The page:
There is a wide and varied literature pertinent to this study drawn from the fields of economics, nutrition, international development, retailing, social science, and geography. These previous studies are reviewed under the following categories: (1) food security, access, and rights, (2) hunger and health, (3) grocery stores, and (4) studies on grocery store access.

Food Security, Access, and Rights
The US Department of Agriculture (USDA) defines food security as the ability for people to have "assured access, at all times, to enough food for an active, healthy life" (Andrews, 1999, 1). The World Bank (n.d., para. 1) adds to this definition the need for "quality, quantity, and diversity" of food. The Food and Agriculture Organization (FAO) broadens these definitions: food security is "a situation that exists when all people, at all times, have physical, social and economic access to sufficient, safe and nutritious food that meets their dietary needs and food preferences for an active and healthy life" (FAO, 2001, Glossary). Finally, Leidenfrost (1993, 2nd definition) notes that a minimum definition of food security also includes "an assured ability to acquire acceptable foods in socially acceptable ways (e.g.; without resorting to emergency food supplies, scavenging, stealing, or other coping strategies)".

The term "food security" was originally coined as a way of addressing food-related problems in industrializing countries (World Bank, 1986). Household food security is often assessed in terms of a multi-tiered rating system: food secure, food insecure without hunger, and food insecure with hunger. Food insecure with hunger can be sub-divided into moderate or severe hunger. With moderate hunger, adults reduce their own food intake, often for the sake of children. Severe hunger is where the children of a household also have their food intake reduced (Ohio Hunger Task Force, 2001).

Anderson and Cook (1999) have tried to bring together varying threads of the idea of "community food security" (CFS) into a cohesive set of ideas rooted in a common theory. They assert that three main groups contribute to food security: 1) community nutritionists and educators, 2) progressive agricultural researchers and grass roots activists, and 3) anti-hunger and community development researchers and activists. All three have different objectives and interests, but together they form the collective interpretation of community food security.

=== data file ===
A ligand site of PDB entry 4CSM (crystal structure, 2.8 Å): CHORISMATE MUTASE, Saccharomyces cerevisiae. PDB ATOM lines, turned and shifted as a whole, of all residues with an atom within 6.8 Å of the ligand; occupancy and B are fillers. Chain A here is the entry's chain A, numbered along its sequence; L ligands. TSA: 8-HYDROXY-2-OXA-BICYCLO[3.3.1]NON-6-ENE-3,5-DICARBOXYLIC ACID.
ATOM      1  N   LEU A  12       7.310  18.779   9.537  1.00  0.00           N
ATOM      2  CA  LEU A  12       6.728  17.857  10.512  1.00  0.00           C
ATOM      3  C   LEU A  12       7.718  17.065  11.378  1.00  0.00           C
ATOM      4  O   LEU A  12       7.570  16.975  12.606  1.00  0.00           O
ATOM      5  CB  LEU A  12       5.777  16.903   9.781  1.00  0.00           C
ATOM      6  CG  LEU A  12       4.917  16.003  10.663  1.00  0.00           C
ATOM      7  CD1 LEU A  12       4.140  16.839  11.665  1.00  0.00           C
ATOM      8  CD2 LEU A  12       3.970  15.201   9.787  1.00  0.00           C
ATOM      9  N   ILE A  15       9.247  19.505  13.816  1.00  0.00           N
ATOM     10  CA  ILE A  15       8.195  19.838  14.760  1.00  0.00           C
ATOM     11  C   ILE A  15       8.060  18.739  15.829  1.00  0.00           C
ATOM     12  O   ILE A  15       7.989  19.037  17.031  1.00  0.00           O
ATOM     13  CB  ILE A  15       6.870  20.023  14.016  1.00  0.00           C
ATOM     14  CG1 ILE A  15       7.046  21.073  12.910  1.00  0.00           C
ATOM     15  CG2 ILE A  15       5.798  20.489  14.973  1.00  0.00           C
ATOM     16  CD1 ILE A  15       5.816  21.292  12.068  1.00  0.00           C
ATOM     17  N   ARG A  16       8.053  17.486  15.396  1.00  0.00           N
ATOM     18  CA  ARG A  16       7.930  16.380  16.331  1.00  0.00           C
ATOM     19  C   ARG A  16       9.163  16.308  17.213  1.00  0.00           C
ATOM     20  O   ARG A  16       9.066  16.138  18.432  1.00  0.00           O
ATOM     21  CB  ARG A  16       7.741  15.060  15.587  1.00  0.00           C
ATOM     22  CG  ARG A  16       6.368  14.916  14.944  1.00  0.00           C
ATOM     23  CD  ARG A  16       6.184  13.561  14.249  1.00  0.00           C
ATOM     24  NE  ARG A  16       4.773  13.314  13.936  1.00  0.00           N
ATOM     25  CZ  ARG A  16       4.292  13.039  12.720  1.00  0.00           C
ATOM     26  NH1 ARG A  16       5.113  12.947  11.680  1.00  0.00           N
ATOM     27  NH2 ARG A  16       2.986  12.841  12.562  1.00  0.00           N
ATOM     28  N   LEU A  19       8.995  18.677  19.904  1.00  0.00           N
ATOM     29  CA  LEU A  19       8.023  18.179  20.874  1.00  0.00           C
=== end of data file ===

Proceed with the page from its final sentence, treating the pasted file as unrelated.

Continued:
Conceptually, food security can be divided into food availability, food access, and food utilization (World Bank, n.d.). Thus, in order to utilize (i.e. eat) food it must be accessible, and in order for it to be accessed it must be available.

Frongillo (1999) describes food insecurity for individuals along the following spectrum: the least severe form is people who are uncertain of being able to obtain food in socially acceptable ways, to the most severe form where people simply do not eat enough due to insufficient resources and thus "experience the physical and psychological consequences of hunger" (Frongillo, 1999, 506s). In this view, food insecurity has four components: quantity and quality of food (related directly to food), and certainty and acceptability (psychological and social).

Food security is most commonly evaluated through direct questioning (interviews or questionnaires). The Food Security Supplement is a measure of food security based upon two previous developed measures from Radimer/Cornell and the Community Childhood Hunger Identification Project (CCHIP). These questionnaire-style measures have proved to be accurate and precise measures of food security (Frongillo, 1999; Carlson, et al., 1999). A household is food insecure when: 1) there is worry that food will run out before more money is available to buy more, 2) the food purchased does not last and money to buy more food does not exist, and 3) financial resources are inadequate to purchase food for balanced meals (Economic Research Service, 2000).

Food insecurity is widespread. About 7.8 million persons in the US were food insecure with hunger in 1999 (Economic Research Service, 2000). Ten percent of all US households are food insecure, while nearly 17 percent of all children live in food insecure households (Ohio Hunger Task Force, 2001). In Ohio, 8.5 percent of households are food insecure, 3.4 percent overall that are food insecure with hunger (Nord, et al., 1999).

Food access is the means by which food security is satisfied. Leidenfrost (1993) states that food security in developed countries consists of three aspects pertinent to food access: 1) the quantity and quality of food available, 2) its geographical accessibility, and 3) the affordability of food. Common factors in food access are: available shopping facilities, available transportation networks, price and availability of healthy foods, individual knowledge regarding healthy eating, and a suitable household budget (New Policy Institute, 2000; Koralek, 1996; Staatz, 1996).

Food access is a short-term (1-3 years) dimension of household food security and is generally viewed as part of the more long-term goal of reducing poverty and improving food markets (World Bank, n.d.).